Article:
Tuesday, June 19, 2018
Letters To The Editor

Monday's letters: Be on guard against teen drinking

Underage drinking

Be vigilant about teen drinking

Underage drinking and binge drinking among Florida's high school students are at historic lows, according to the most recent Youth Risk Behavior Survey by the Centers for Disease Control and Prevention. This is encouraging news that should be shared with your teenager. By hearing that fewer of their peers are drinking, teens might feel less pressured to drink to "fit in." This is supported by several "social norming" studies.

Summer is a time to be extra vigilant. Research shows most teens are not purchasing their own alcohol, but rather get it from their parents' home or from other adults. As a physician, here are some useful tips I share with parents of teens: Be aware of the alcohol products in your home; keep close tabs on your teen's whereabouts during the day and at night; ensure that there is adult supervision at all gatherings, and make clear to those adults that you do not approve of underage drinking.

Importantly, always be a responsible role model for your teen if you consume alcohol.

Raymond Scalettar, M.D., professor, George Washington University Medical Center, Washington, D.C.

Board: Expedite wetland permits | May 21

Improving public service

A recent article and editorial egregiously misrepresented what occurred at a Southwest Florida Water Management District Governing Board meeting.

The article states, "The … district wants to make it faster for developers to get permits to destroy wetlands, the governing board members said Tuesday." That was never said. What was discussed was the time frame under which permits are being reviewed and approved. The review and approval process shouldn't exceed 90 days. Why would we not responsibly improve how government does business? I do not support any change in how closely a permit is reviewed. My exact words: "If it deserves a permit, and it used to take nine months, all we want to do is get it done in 90 days. If it doesn't deserve a permit, then just turn it down.''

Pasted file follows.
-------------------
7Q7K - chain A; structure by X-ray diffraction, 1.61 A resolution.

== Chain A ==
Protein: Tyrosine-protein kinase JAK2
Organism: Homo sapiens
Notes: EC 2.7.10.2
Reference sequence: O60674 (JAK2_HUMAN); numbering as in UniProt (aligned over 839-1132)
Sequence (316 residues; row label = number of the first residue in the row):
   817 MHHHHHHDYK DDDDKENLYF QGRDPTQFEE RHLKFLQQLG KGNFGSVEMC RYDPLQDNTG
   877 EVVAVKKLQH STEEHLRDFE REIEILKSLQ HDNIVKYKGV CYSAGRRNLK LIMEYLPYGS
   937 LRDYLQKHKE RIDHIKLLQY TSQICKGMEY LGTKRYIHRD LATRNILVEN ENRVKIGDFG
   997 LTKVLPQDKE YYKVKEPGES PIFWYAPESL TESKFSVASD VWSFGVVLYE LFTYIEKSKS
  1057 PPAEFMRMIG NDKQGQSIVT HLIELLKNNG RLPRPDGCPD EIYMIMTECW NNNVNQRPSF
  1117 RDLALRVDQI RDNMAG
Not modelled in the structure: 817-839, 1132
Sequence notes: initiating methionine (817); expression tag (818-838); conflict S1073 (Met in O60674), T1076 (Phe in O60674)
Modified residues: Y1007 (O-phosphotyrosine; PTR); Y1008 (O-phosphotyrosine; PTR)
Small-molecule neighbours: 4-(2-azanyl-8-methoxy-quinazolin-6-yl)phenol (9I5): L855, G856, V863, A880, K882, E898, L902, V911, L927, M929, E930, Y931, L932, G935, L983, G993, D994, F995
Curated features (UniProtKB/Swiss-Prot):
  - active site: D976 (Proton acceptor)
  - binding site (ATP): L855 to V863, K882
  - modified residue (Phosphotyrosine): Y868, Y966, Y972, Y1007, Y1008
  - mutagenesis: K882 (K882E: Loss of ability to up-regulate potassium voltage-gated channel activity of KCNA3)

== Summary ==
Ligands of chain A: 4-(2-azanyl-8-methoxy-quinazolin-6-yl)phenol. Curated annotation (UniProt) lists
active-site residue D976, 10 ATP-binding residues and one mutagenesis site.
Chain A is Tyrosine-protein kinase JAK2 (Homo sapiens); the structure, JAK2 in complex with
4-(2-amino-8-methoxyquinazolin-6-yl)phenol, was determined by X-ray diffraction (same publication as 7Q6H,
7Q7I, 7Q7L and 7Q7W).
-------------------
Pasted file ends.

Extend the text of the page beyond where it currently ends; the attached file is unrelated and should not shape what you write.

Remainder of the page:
The article contemplates a high level of destruction of wetland habitat throughout Florida. Since 1984, 3,943 acres of habitat have been impacted through water district permitting. During the same period, 30,787 acres of habitat have been restored/created through the district's efforts. The result is a net gain of 26,844 acres of restored/created habitat. Through the district's efforts, nearly 8 acres of habitat have been restored or created for every 1 acre of habitat impacted.

The taxpayer, regardless of occupation, should expect efficient service. WhiteHouse.gov states: "The framers of the Constitution hoped to form … a government that would … serve the people." Government has a service-oriented fiduciary duty to taxpayers. Duplicative reviews by government agencies should be eliminated as they're wasteful. A more efficient review benefits all applicants and taxpayers.

There was an underlying theme of anti-development and opposition to business growth in these previous editorials and articles. I respect that position, even if I disagree. But please don't try to cloud the community's minds with conspiracy theories to promote anti-development and anti-business growth philosophies.